The idea is a simple one…

…We build what we are, whether the system is technical, political, familial, organizational – the systems mirror their designers.  The only way, therefore, to dramatically transform those systems is to transform the people/organizations that build and maintain them.

The impact, however, can be profound.  Like the youngster who views an optical illusion and is unable to distinguish the alternate image until a parent asks, “Do you see the mouse’s tail?” at which point, the youngster not only recognizes the image, but gains an alternate knowledge about it.  In the future, they will see the mouse (tree, pattern, idea) whenever they view the image that once confused them.

So it is with our information systems or our transportation systems or our political systems.  We have more than simply “an important role.”  We are a component of that system at the architectural level – to view the system without those components is to view only a partial schematic.

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2 Comments on “The idea is a simple one…”

  1. Alec Kercsó Says:

    While I agree that we build what we are, what we build is often immutable or otherwise static, and so we remain “stuck” as what we built. Seeing past or through or around the traditionally accepted view and recognizing something better is a significant challenge.

    We all remember Oscar Wilde: “Life imitates art far more than art imitates life.” Replacing “technology” or more generically “systems” for “art,” lends another voice to the notion that we more often reinforce our thinking by what we’ve built.

    This isn’t all bad, of course, because in many instances it provides us with necessary efficiencies of scale; if we did nothing but think up new ways of doing things, we’d never actually do the things we think up. On the other end of the scale, if we get too “stuck” in traditional ways, we can no longer compete.

    The easy part is saying this is simple economics, that marginal cost (of seeing things in a new way) should equal marginal return (from acting on that new sight). The hard part, of course, is recognizing and evaluating both cost and return.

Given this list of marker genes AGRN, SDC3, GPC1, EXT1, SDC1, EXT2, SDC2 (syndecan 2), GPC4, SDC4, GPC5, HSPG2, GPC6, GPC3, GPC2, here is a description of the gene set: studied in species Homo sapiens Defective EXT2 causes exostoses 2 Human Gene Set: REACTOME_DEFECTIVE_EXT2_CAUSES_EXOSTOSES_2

2. Stuart Says:

    Ah, therein lies the problem with mirrors. We make them, we buy them. They show us exactly what we appear to be. When we don’t like what we see, we buy a new mirror (or a new CRM system, a new psychoanalyst, etc.) The hard part, as you say, is to make the changes in ourselves (the ones we say we want). And therein lies the allure of the Alice fable, the fantasy/wish that we could (with enough force of imagination or will) reach through the surface of the mirror to the otherside.

    And your comment about “cost and return” is excellent, too. It raises the issue of rationalizing the cost of change. In our business, as you know, we resort to variations of “Return on Investment” as if such things are ever accurately projected. My inclination, after too much “research” in the area, is to suggest that all (or nearly all) of our corporate errors – the costly ones like Enron and WorldCom and the less costly but no less real errors in quality so pervasive in our industry – all of those errors lead to millions/billions of dollars of rework/rebuild/repair that quite possibly could be eliminated if we attended to the single largest cause of our difficulties as an industry (not the technology, it is the people). The “return” would be the absence of massive but hidden cost that we’re unwilling to confront.


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